Brent. It’s Jeff. That first question I’ll address. We guided to off of a $44 million total SG&A number several quarters ago that are cost savings of 10 to 12 would be off of that $44 million. We're now seeing 12 to 15 off of that $44 million. That's total SG&A ex- RNF, so all the business units plus corporate and including non-cash comp. So that's a fully gross number.
With respect to the second part of your question. It is too early to be definitive, but I anticipate that there will be some layer of corporate SG&A as we consolidate the business unit financials have reporting - public reporting obligations, so some centralized support and activity for accounting and reporting. So some component of corporate SG&A rather than all being pushed down. And I think next quarter we’ll be able to - be a little more transparent on where the SG&A fits at the units as well as corporate of that refined savings off of $44 million right.
So when we talk about having pushed the back office accounting to Jaffrey, if that still a corporate venture function that just been shifted there, those people that are bifurcated to some extent working on new things. But really there we have a good team in place there. There is cost advantages and the like.
Great. Thank you, guys.
Thank you. [Operator Instructions] Our next question comes from Joe Pratt from Stifel.
Hi Keith, good morning.
Just could you give me on Wawa and Atikokan the plate capacities? Please.
110 Atikokan, 450 Wawa.
Okay. And I heard a lot of numbers here. Could you just say currently you're at what percentage of that 110?
Well, we're right into 80% to 90% and we know what the delta is, we have a very good handle on what the delta is between where we operate and where the name plate is. It's a more modest sized plant, less moving parts and one component of that we have yet decided to spend, so the spend - that’s one-week we're going to go down in September, we’ll probably have that plant consistently operating above 90% of capacity, but it won't allow it to go to a 100.
Okay. Well, I'm not a manufacturing guy, but a lot of times some plants never get to 100 I mean how is that working?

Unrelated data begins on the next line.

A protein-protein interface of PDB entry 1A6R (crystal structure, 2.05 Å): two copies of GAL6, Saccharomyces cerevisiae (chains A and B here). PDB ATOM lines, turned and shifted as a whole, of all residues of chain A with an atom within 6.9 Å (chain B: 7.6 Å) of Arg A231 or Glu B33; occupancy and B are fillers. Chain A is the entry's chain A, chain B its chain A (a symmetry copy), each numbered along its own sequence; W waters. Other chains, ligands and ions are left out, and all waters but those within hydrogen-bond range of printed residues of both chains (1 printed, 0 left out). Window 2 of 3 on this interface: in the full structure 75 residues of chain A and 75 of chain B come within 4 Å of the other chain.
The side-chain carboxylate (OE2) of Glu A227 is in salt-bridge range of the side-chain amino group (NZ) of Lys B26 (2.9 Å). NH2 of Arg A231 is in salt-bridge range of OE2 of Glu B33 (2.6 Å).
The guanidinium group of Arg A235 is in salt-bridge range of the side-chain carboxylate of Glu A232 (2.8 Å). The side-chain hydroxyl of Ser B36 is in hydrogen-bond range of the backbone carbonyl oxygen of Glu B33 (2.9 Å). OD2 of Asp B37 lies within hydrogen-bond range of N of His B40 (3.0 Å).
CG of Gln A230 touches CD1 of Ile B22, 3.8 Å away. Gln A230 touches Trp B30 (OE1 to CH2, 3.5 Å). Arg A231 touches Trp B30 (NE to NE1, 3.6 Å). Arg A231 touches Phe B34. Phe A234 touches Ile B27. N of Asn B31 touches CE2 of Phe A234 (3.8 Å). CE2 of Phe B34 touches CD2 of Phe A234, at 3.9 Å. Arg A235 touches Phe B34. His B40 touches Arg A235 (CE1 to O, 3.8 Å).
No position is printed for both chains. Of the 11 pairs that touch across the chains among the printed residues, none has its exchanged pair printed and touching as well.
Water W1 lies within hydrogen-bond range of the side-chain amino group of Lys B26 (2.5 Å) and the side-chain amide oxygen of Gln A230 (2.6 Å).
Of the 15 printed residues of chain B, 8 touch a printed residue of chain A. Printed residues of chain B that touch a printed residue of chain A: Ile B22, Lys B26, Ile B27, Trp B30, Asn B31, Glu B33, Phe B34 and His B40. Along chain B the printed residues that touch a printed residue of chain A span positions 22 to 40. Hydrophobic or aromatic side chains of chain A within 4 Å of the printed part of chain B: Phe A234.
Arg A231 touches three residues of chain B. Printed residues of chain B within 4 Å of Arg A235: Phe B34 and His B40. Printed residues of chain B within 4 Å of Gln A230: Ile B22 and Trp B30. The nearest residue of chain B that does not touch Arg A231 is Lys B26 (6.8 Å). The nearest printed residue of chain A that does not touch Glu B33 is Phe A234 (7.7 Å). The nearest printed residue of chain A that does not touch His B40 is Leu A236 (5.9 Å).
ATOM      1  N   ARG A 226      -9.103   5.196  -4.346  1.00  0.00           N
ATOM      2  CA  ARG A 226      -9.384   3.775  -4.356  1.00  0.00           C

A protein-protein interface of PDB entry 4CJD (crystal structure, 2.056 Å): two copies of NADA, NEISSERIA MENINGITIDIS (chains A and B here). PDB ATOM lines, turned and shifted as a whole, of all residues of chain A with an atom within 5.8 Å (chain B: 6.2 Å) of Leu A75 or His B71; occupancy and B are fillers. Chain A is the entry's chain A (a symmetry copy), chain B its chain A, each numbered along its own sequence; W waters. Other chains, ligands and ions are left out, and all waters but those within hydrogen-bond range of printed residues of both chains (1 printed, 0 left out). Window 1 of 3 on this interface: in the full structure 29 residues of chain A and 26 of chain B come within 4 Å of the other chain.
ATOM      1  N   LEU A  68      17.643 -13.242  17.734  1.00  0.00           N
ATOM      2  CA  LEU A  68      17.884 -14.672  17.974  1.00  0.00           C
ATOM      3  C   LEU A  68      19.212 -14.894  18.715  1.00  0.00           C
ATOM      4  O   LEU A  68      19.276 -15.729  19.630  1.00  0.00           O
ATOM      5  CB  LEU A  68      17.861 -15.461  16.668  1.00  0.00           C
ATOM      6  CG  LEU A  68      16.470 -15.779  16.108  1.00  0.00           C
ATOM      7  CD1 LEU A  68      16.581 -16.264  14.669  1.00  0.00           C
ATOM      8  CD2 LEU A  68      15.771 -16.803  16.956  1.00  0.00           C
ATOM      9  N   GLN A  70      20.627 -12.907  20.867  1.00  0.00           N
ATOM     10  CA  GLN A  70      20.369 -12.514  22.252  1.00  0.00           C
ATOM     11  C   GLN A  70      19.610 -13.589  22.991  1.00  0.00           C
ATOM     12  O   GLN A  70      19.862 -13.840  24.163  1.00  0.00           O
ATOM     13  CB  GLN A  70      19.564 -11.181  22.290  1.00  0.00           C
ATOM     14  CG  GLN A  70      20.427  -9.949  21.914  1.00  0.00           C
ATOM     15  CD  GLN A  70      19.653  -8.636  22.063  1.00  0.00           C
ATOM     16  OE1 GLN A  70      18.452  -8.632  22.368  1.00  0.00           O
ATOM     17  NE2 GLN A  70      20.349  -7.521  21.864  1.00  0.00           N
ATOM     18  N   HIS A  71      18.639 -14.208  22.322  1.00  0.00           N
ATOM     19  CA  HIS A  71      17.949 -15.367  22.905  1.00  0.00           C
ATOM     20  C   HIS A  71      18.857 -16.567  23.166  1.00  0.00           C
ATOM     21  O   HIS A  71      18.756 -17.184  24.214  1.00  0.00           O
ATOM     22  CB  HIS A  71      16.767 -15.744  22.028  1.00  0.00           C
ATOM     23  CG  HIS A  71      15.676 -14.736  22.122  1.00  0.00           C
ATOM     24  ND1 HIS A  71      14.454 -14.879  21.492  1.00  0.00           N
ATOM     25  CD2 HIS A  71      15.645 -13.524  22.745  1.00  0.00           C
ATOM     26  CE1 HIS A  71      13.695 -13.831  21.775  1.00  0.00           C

Well, that’s a really good point. I mean you hit it right on the head. I mean how do we operate 365 days a year. What is our operating efficiency number we have it in the low 90’s, so you may not see the full number. The key number though - the key numbers for us - what are the economics attached to it. So we have 400,000 tons that we need to sell to Drax to get that payment stream in 45,000 tons to OPG and both of those facilities fit in those capacity numbers, no matter how you parse them. You’ll get your debt on.
Okay. So your theoretical capacity is free to sell to somebody else which you haven't done yet is what number?
Well, at Wawa it’s 415, but I’ll tell you, it’s not only the number of days, there is an assumption of how much each pellet mill can operate at, is the manufacturer's representation 2.6 tons per hour, 2.58 tons per hour. We've seen some of our mills do 2.85 tons per hour. So if you get numbers like that the 450 gets below through it, but then you might be constrained by dryer if you start putting a rate of 470 a day. These are rich man's problems and I would love to discuss it, but I'm just focused on getting that plant to deliver the 400, we owe our customers…
Okay. You’ve given me two nominal plants adding up to 560.
The two contracts fill up. Let’s just say that’s a theoretical number. The two contracts fill up - what is the two contracts…
Okay. That gives me an answer. And then on the 450 you're currently - let’s do the same drill here, you're currently running at approximately what percentage of capacity?
Well we've talked about running at a percentage of the - we're running about 40 now, but we've shown moments where we get into the 70.
Okay. And for you as the leader of this Company, what percentage would you like to be add by let's say December 31 of this year and then a year from now?